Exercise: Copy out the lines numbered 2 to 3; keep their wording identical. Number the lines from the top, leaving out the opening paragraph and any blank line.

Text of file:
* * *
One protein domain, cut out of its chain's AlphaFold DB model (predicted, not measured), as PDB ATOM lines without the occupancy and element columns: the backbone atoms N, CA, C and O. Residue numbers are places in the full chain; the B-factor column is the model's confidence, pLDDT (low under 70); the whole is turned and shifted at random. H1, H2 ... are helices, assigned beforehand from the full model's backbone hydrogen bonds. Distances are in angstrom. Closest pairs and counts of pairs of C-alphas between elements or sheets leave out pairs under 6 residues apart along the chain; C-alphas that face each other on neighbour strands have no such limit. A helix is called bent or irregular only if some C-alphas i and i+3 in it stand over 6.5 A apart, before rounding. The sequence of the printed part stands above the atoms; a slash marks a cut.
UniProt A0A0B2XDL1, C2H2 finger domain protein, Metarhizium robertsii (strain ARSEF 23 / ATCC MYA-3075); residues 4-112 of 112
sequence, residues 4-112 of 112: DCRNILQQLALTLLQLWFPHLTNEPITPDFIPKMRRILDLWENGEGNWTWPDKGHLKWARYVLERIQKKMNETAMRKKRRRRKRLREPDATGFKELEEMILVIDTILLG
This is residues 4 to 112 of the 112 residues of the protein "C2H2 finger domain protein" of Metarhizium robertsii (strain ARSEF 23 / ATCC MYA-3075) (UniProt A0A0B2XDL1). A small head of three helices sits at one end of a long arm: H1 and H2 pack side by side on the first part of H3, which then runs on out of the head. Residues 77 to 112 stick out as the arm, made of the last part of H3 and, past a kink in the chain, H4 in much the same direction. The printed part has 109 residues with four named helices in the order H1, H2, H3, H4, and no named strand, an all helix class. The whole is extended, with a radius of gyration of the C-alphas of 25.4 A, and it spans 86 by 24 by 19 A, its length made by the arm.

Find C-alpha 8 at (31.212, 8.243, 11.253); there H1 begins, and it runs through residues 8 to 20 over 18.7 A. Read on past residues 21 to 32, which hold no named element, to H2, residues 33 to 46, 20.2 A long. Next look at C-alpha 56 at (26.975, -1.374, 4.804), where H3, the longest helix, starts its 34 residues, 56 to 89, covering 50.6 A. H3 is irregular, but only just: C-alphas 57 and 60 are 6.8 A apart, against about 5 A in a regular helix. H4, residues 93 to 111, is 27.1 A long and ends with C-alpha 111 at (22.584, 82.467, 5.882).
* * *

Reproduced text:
sequence, residues 4-112 of 112: DCRNILQQLALTLLQLWFPHLTNEPITPDFIPKMRRILDLWENGEGNWTWPDKGHLKWARYVLERIQKKMNETAMRKKRRRRKRLREPDATGFKELEEMILVIDTILLG
This is residues 4 to 112 of the 112 residues of the protein "C2H2 finger domain protein" of Metarhizium robertsii (strain ARSEF 23 / ATCC MYA-3075) (UniProt A0A0B2XDL1). A small head of three helices sits at one end of a long arm: H1 and H2 pack side by side on the first part of H3, which then runs on out of the head. Residues 77 to 112 stick out as the arm, made of the last part of H3 and, past a kink in the chain, H4 in much the same direction. The printed part has 109 residues with four named helices in the order H1, H2, H3, H4, and no named strand, an all helix class. The whole is extended, with a radius of gyration of the C-alphas of 25.4 A, and it spans 86 by 24 by 19 A, its length made by the arm.